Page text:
The first check shows that A_1, A_4 and A_7 are divisible by 3. Their sums of digits are 264, 267 and 270, respectively. We can rule out these three numbers. We then divide each remaining number by primes up to (and including) 97. We find that A_0, A_2 and A_9 have small factors. Here are their factors:

    A_0: 59
    A_2: 7, 23
    A_9: 7

The remaining numbers are A_5, A_6 and A_8. We then compute the modular exponentiation in the third check. Here are the results:

    2^{A_5-1} \equiv u \ (\text{mod} \ A_5)
    2^{A_6-1} \equiv v \ (\text{mod} \ A_6)
    2^{A_8-1} \equiv w \ (\text{mod} \ A_8)


    u= 15312755671443520117479645349899406067694314394411
    v= 28479886991585882317542223278882664321705349083600
    w= 73062611017560045453228840468835363523125806596486

Clearly u,v,w are not 1. Thus A_5, A_6 and A_8 are all composite. The first iteration yields no prime number.


Another 2 iterations

Next we choose to alter the second digit (the digit right after the leading digit). By applying the same procedure as for the first iteration, we find that all 9 resulting numbers are composite.

Unwilling to go with the natural order (3rd position, 4th position and so on), we choose the 27th position as the next iteration, 27th counting from the leading digit of p. The following are the resulting 9 numbers:

    B_0= 37975227936943673922808872055445627854565536638199
    B_1= 37975227936943673922808872155445627854565536638199
    B_2= 37975227936943673922808872255445627854565536638199
    B_3= 37975227936943673922808872355445627854565536638199
    B_4= 37975227936943673922808872455445627854565536638199
    B_5= 37975227936943673922808872555445627854565536638199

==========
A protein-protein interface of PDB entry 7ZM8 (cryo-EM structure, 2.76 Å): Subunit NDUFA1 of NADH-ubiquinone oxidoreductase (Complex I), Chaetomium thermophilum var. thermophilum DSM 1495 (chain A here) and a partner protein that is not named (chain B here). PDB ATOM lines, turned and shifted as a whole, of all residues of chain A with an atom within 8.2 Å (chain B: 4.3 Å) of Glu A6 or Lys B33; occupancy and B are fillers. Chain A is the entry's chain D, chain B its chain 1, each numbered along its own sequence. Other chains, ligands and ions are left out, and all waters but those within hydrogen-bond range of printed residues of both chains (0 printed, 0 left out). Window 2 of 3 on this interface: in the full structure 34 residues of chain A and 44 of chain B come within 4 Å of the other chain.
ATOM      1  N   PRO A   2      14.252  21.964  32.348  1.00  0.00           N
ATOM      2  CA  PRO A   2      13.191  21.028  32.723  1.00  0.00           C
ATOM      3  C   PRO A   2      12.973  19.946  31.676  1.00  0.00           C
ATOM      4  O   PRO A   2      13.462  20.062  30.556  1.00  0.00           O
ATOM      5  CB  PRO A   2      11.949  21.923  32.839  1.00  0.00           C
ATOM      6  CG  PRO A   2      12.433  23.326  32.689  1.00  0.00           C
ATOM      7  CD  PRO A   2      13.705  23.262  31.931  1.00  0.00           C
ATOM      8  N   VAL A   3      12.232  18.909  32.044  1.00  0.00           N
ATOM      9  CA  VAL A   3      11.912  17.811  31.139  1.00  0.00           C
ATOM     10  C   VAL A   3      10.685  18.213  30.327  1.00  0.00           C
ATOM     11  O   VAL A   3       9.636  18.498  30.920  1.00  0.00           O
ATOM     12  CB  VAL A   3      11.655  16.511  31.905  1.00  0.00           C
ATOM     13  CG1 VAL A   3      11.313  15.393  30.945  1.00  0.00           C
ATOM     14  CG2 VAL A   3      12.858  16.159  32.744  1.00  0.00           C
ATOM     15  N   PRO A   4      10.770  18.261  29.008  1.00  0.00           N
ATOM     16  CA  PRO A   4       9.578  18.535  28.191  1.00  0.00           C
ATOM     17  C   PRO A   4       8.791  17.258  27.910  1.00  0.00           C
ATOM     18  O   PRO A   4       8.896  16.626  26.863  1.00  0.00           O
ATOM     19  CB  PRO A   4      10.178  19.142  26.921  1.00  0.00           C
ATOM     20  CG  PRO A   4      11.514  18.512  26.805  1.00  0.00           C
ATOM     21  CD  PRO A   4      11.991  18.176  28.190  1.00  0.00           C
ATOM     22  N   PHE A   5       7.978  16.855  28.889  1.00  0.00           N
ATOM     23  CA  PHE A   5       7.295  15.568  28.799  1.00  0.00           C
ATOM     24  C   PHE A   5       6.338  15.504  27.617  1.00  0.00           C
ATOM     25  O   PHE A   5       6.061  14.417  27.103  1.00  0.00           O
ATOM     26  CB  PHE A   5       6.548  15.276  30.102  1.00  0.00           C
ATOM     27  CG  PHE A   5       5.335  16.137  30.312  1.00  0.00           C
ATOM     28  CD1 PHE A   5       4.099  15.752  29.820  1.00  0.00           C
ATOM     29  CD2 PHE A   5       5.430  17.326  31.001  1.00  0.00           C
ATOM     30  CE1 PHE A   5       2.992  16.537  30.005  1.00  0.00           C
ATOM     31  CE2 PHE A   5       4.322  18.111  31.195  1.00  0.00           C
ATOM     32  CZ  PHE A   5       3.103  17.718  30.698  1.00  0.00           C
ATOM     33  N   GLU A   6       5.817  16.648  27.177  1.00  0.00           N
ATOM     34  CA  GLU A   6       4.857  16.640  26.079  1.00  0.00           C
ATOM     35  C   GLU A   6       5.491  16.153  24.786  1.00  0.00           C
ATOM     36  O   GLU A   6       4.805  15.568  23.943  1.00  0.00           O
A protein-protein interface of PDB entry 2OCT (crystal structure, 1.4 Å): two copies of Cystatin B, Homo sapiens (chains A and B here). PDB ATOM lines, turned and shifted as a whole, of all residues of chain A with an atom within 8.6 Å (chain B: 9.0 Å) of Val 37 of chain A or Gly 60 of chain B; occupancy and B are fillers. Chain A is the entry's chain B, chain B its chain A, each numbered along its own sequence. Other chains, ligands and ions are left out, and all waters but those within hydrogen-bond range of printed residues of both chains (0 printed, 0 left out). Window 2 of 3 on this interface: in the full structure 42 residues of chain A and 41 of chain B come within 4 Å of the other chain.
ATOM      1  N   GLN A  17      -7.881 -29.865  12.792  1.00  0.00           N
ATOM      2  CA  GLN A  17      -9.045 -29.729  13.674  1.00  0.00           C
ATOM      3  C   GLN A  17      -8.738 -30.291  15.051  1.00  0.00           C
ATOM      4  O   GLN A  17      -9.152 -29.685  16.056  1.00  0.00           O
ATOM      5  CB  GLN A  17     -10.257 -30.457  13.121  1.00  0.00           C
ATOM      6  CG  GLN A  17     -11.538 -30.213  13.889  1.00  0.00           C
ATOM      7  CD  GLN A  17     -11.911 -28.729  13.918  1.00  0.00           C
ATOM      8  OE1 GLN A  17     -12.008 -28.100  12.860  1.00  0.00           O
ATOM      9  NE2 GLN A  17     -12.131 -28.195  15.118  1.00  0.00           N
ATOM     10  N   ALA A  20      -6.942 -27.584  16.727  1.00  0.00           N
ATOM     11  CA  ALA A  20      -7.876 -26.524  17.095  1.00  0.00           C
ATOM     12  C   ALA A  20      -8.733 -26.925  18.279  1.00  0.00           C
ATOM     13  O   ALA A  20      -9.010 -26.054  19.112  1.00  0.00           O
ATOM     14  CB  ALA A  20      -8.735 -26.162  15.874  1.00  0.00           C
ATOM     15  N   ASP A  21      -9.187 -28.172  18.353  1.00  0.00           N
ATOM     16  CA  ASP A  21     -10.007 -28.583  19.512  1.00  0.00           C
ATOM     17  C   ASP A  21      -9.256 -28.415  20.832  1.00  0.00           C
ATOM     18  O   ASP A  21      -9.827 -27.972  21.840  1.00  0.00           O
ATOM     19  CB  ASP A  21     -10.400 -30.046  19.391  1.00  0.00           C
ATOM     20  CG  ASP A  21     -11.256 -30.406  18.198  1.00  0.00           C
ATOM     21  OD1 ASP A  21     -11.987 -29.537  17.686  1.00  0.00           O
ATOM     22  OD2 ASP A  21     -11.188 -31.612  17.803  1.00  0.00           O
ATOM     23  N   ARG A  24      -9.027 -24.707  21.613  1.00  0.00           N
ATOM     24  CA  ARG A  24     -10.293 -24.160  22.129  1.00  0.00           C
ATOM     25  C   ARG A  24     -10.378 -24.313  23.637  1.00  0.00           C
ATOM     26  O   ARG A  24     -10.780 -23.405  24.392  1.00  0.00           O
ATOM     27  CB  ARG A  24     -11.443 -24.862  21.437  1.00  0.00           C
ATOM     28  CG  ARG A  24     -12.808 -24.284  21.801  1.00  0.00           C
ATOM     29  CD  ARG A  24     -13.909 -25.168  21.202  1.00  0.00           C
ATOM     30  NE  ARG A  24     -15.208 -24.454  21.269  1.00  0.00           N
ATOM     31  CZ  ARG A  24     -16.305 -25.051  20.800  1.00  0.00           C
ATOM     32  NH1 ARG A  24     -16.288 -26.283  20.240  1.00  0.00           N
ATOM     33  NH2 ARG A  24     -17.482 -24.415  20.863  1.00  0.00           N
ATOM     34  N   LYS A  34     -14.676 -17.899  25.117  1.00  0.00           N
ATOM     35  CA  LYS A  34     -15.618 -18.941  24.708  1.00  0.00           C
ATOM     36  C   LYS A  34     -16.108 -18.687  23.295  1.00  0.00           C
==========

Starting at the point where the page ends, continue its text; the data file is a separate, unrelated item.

B_6= 37975227936943673922808872655445627854565536638199
    B_8= 37975227936943673922808872855445627854565536638199
    B_9= 37975227936943673922808872955445627854565536638199

The first check shows that B_2, B_5 and B_8 are divisible by 3. Their sums of digits are 261, 264 and 267, respectively. These 3 numbers B_2, B_5 and B_8 are out. Now look for small factors in the remaining numbers. Divide each of the remaining numbers by small primes up to (and including) 97. Small factors are found for three of them. They are:

    B_0: 11,47
    B_3: 53
    B_6: 17,59

The remaining numbers are B_1, B_4 and B_9. We then compute the modular exponentiation in the third check. Here are the results:

    2^{B_1-1} \equiv f \ (\text{mod} \ B_1)
    2^{B_4-1} \equiv g \ (\text{mod} \ B_4)
    2^{B_9-1} \equiv h \ (\text{mod} \ B_9)


    f= 1
    g= 31019660101262614516708618435524184824189933761142
    h= 1

We have some interesting results by going to the 27th position. We have two numbers B_1 and B_9 that pass the three quick checks. These two numbers could still be composite. It could be that they have large factors that we have not detected. Or they have slightly larger Fermat witnesses that we have not yet found. We hope to settle these issues by applying a more formal primality test.


Checking for more evidence of primality

We wish perform primality testing on the number B_1, the result of altering the 27th digit of the smaller factor of RSA-100 to the digit of 1.

    B_1= 37975227936943673922808872155445627854565536638199

Before starting the Fermat test, we want to get further indication that B_1 is a prime. A quick check is to calculate a^{B_1-1} \ (\text{mod} \ B_1) for a few more small values of a. In addition to a=2 that is done earlier, we have the following results:

    2^{B_1-1} \equiv 1 \ (\text{mod} \ B_1)
    3^{B_1-1} \equiv 1 \ (\text{mod} \ B_1)
    5^{B_1-1} \equiv 1 \ (\text{mod} \ B_1)